Vampire’s Kiss Blu-ray
Director: Robert Bierman
Screenwriter: Joseph Minion
Cast: Nicolas Cage, MarÃa Conchita Alonso, Jennifer Beals Scream Factory
Rated R | 103 Minutes
Release Date: February 10, 2015
Synopsis: Teetering on the edge of sanity, volatile literary agent Peter Loew (Nicolas Cage) tries to find purpose in his life through a cutthroat work ethic and a hedonistic night life. But when an encounter with a mysterious beauty leaves Loew convinced that he is turning into a vampire, his behavior turns positively outrageous.
Robert Bierman was originally scheduled to direct the 1986 remake of The Fly, but withdrew from the project after the death of his daughter. Instead, Bierman’s feature-length debut was the 1989 black comedy, Vampire’s Kiss.
Imagine if you will, a young Nicolas Cage (hot off Raising Arizona and Moonstruck) in a business suit and plastic vampire fangs, screaming, “I’m a vampire! I’m a vampire!” That pretty much sums up this bizarre, coked-out horror comedy. Even if you’ve never seen Bierman’s film, you probably know bits and pieces of it, thanks to YouTube’s impressive selection of “Nicolas Cage Losing His Shit” montages.
Cage is OUT. OF. HIS. MIND in this movie, guys. At one point, he straight-up eats a cockroach. Unfortunately, the scene took three takes, so technically he ate THREE cockroaches. Say what you will about our greatest National Treasure (get it!?), but the man is a true artist willing to suffer for his craft.
Honestly, it’s hard to believe Vampire’s Kiss is a real film at times – it’s so completely unhinged, so unapologetically bat-shit crazy, that it defies reason. It’s worth picking up this Scream Factory Blu-ray release to hear Robert Bierman and Nicolas Cage discuss making the film on the included audio commentary.
“I’m a big believer in the ambiguous, and letting it be about whatever people want it to be about, but I always saw the movie as a story of a man whose loneliness and inability to find love literally drives him insane.” Sure, Nic, whatever you say! There are some pretty great bits throughout the commentary of Cage critiquing his own performance, with reactions like, “That! What is that!?”
I’d be out of my mind to call it a masterpiece, but Vampire’s Kiss is twisted enough to warrant a watch, especially if you’ve never seen Nic Cage at his most deranged and unglued. THAT’S HIGH PRAISE!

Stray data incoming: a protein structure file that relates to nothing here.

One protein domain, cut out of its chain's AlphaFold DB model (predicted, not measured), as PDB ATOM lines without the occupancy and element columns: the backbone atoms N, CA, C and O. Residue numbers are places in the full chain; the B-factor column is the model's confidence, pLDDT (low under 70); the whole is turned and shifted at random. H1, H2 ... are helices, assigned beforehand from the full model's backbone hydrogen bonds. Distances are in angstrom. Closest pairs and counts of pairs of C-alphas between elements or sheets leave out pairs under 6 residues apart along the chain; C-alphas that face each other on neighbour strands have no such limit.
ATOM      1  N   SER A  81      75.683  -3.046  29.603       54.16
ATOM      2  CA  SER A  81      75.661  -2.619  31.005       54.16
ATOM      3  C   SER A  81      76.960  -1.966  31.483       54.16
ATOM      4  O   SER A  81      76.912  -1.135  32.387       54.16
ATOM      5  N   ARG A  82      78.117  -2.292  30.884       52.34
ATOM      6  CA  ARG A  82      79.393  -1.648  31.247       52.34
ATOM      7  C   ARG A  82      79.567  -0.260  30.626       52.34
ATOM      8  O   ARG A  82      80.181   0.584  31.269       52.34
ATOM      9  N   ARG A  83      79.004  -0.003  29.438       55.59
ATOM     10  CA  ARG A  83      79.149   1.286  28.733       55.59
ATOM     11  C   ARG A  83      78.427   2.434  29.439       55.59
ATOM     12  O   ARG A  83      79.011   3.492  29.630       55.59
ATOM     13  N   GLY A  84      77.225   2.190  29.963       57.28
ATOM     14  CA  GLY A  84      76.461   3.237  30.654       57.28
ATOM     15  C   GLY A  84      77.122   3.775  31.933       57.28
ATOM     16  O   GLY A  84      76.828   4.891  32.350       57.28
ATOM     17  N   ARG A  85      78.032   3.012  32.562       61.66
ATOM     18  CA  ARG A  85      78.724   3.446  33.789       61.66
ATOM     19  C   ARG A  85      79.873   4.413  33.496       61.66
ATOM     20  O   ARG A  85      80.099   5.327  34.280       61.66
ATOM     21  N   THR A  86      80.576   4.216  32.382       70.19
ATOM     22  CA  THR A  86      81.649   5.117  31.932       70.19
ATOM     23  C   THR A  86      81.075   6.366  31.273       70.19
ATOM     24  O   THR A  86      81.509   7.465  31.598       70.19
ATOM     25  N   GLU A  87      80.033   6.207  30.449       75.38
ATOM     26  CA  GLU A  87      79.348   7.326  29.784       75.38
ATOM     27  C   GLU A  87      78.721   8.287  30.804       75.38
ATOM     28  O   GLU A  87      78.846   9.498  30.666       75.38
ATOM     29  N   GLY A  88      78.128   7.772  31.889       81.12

High Spirits Blu-ray
Director: Neil Jordan
Screenwriter: Neil Jordan
Cast: Daryl Hannah, Peter O’Toole, Steve Guttenberg, Beverly D’Angelo, Jennifer Tilly, Peter Gallagher, Liam Neeson Scream Factory
Rated PG-13 | Minutes
Release Date: February 10, 2015
Synopsis: When a castle-turned-hotel owned by Peter Plunkett (Peter Oâ€™Toole) falls on hard financial times, he comes up with an idea to turn the place into a tourist attraction by billing it as Europe’s most haunted castle. But just when it seems he’ll have to give up the ghost, some real phantoms show up â€” and they’re none too thrilled about being exploited.
With an impressive cast including Daryl Hannah, Steve Guttenberg, Beverly D’Angelo, Jennifer Tilly, Peter Gallagher, and Liam Neeson – and handsome production design, Neil Jordan‘s High Spirits has a lot going for it. Unfortunately, it never really lives up to its kooky premise.
The whole film is so low-level, so slight, that it feels more like an Irish sitcom. Supposedly, Jordan wanted his name removed from the finished product, and it’s easy to see why. Every silly gag falls flat, only to be buried under the crushing weight of another unfunny joke. The characters are one-dimensional cardboard stand-ups that exist solely to play off each other. There’s a sexy male ghost (Neeson) for the dissatisfied wife (D’Angelo) and the sensitive ghost-babe (Hannah) for the caring dweeb husband (Guttenberg). It’s so obvious and heavy-handed, there’s little to enjoy outside of the idea of ghosts haunting a castle full of tourists.
High Spirits is a comedy that isn’t funny, a romance that isn’t romantic, and a horror story that isn’t scary in the slightest. I can see why Scream Factory would include in a “Double Feature” release like this, because I can’t imagine anyone finding it worthy of a purchase on its own.